Berry Tramel

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Thunder: Does Jeff Green regret not signing?

by Berry Tramel Modified: March 27, 2013 at 3:37 pm •  Published: March 2, 2011

Kendrick Perkins signed a contract extension with the Thunder before the smoke cleared on his trade from Boston. That’s close to a literal statement. Traded at mid-day Thursday, signed Monday night. I didn’t even know contract negotiations could be consummated that quickly anymore.

Meanwhile, Jeff Green looks lost in Boston. I’ve watched much of his two Celtic games, and Nenad Krstic has been Boston’s shining light of that deal. Green looks tentative. I think Green will be OK. He’s a good ballplayer and a solid guy.

Oklahoma City's Jeff Green during the Thunder - Grizzlies game Saturday, January 8, 2011 at the Oklahoma City Arena. Photo by Hugh Scott, The Oklahoman
Oklahoma City's Jeff Green during the Thunder - Grizzlies game Saturday, January 8, 2011 at the Oklahoma City Arena. Photo by Hugh Scott, The Oklahoman

But as he ponders his future, I wonder if he regrets not signing a contract extension with the Thunder?

The same kind of contract extension bestowed upon Perkins was offered to Green. I don’t know how close the money was, but I’d guess pretty close. Maybe a little less, since centers can command bigger paychecks.

Perkins, for example, could have received more money on the open market. But he chose security and familiarity. Not familiarity as in he knows the back roads to downtown, but familiarity as in he knows what he’s getting into. A thriving franchise with a young core that has a chance to win big. A place that he had heard was first class and three days in was convinced of it.

Free agency is a fascinating topic. Is it always about money? Usually. Often. Most of the time. But not always.

I don’t know how Sam Presti talked to Jeff Green during contract negotiations, but before the trade I was thinking about writing a column about Green. And here’s what I was going to say.

Jeff, you’ve got a decision to make. You can go out on the open market and make a lot of money. I’ll bet someone will give you $10 million a year, and you might be a star. Go to Toronto or Milwaukee or someplace, and you’ll average 22 points a game. And you’re likely to play 55 irrelevant games a year.

Or you can take the Thunder offer, remain one of the core players in a remarkable story, with a chance to win big. No guarantees, of course, but the future looks promising. You won’t be a star. Kevin Durant has the biggest name on the marquee, and no one saw Russell Westbrook coming. You’ll be the No. 3 man. I don’t know if that works for you or not. But No. 3 men do all right for themselves. Manu Ginobili, Lamar Odom, Ray Allen.

I don’t know if you like it here, Jeff, but if you do, don’t discount that. You won’t like all places. I assume you feel a bond with all these fellow young guys. Don’t discount that. There are some NBA locker rooms you don’t want any part of.

You get to decide. Money and fame can be found in greater commodities elsewhere. But security and comfort can be found here. You get to choose.

That’s what I would have told Jeff Green. Of course, with the trade deadline looming, Sam Presti chose. Faced with the chance to get the center of his dreams — remember, Sam’s a little funky — Presti pulled the trigger. And still didn’t want to do it. Still teared up talking about Jeff Green. Still talked about the hardest decision he ever had to make.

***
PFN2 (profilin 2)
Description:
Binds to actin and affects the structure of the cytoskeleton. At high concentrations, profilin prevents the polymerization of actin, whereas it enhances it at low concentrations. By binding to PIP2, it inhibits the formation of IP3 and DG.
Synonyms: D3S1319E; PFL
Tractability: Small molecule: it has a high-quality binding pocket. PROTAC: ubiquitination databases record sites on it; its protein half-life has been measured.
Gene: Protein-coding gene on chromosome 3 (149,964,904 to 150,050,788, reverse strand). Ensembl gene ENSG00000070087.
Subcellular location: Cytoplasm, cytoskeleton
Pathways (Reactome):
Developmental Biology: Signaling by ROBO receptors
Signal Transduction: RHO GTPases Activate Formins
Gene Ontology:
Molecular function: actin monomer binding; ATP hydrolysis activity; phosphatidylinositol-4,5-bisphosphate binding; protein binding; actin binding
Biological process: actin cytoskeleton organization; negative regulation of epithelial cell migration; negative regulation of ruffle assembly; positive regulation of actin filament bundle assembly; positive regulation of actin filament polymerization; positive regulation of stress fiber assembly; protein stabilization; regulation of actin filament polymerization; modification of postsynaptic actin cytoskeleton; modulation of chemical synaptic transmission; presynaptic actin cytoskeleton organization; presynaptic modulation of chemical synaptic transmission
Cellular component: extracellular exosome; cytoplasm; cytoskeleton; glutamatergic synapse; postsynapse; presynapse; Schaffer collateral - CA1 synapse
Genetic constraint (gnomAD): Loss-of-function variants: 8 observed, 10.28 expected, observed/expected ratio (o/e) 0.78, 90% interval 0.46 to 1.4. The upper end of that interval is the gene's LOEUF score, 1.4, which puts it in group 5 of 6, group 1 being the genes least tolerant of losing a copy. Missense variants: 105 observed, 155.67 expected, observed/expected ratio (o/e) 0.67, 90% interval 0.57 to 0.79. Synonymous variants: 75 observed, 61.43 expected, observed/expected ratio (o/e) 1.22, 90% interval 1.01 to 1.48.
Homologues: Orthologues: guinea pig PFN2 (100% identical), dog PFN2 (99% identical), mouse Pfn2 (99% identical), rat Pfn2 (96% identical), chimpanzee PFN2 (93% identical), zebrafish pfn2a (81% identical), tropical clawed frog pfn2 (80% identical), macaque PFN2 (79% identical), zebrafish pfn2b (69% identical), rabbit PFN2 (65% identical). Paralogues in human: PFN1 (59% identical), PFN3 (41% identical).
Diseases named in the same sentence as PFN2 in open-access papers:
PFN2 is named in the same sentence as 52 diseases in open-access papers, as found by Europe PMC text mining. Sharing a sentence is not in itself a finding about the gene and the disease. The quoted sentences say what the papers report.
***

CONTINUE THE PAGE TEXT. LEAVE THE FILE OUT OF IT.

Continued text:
during the NBA basketball game between the Oklahoma CIty Thunder and Utah Jazz in the Oklahoma City Arena on Sunday, Oct. 31, 2010. Photo by Sarah Phipps, The Oklahoman
during the NBA basketball game between the Oklahoma CIty Thunder and Utah Jazz in the Oklahoma City Arena on Sunday, Oct. 31, 2010. Photo by Sarah Phipps, The Oklahoman

I don’t know if Green wanted to stay in OKC and was just trying to get as much money as possible. If so, he misplayed it. If he really wanted to be here and stay a musketeer with Durant and Westbrook, he should have signed the extension.

The Thunder can’t afford both Perkins and Green. That window has closed.

Had Green signed, the Thunder would have gone shopping in the off-season for a center below Perkins’ level. Heck, Krstic might have stuck around and the Thunder would have been chasing a championship with the unconventional method of offense.

But Green decided to wait, Perkins decided to sign and the Thunder course is set.

Presti on Tuesday used the catch phrases. “Great fit. Core group. The things he takes seriously are things we take seriously.”

Truth is, the Thunder is better off with Perkins than with Green. “I’m not going to make any promises,” Perkins said. “I know we’re going to be good. But whether we can be great, that’s on us.”

That’s exactly the kind of attitude Presti admires.

And still, the Thunder thought enough of Green and believed in him enough that it was willing to forge ahead with him. So long as he signed.

“We’re not going to be the best fit for everybody, and everybody’s not going to be the best fit for us,” Presti said.

I don’t know if the Thunder was the best fit for Green, or he just played chicken and lost.

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by Berry Tramel
Columnist
Berry Tramel, a lifelong Oklahoman, sports fan and newspaper reader, joined The Oklahoman in 1991 and has served as beat writer, assistant sports editor, sports editor and columnist. Tramel grew up reading four daily newspapers — The Oklahoman,...
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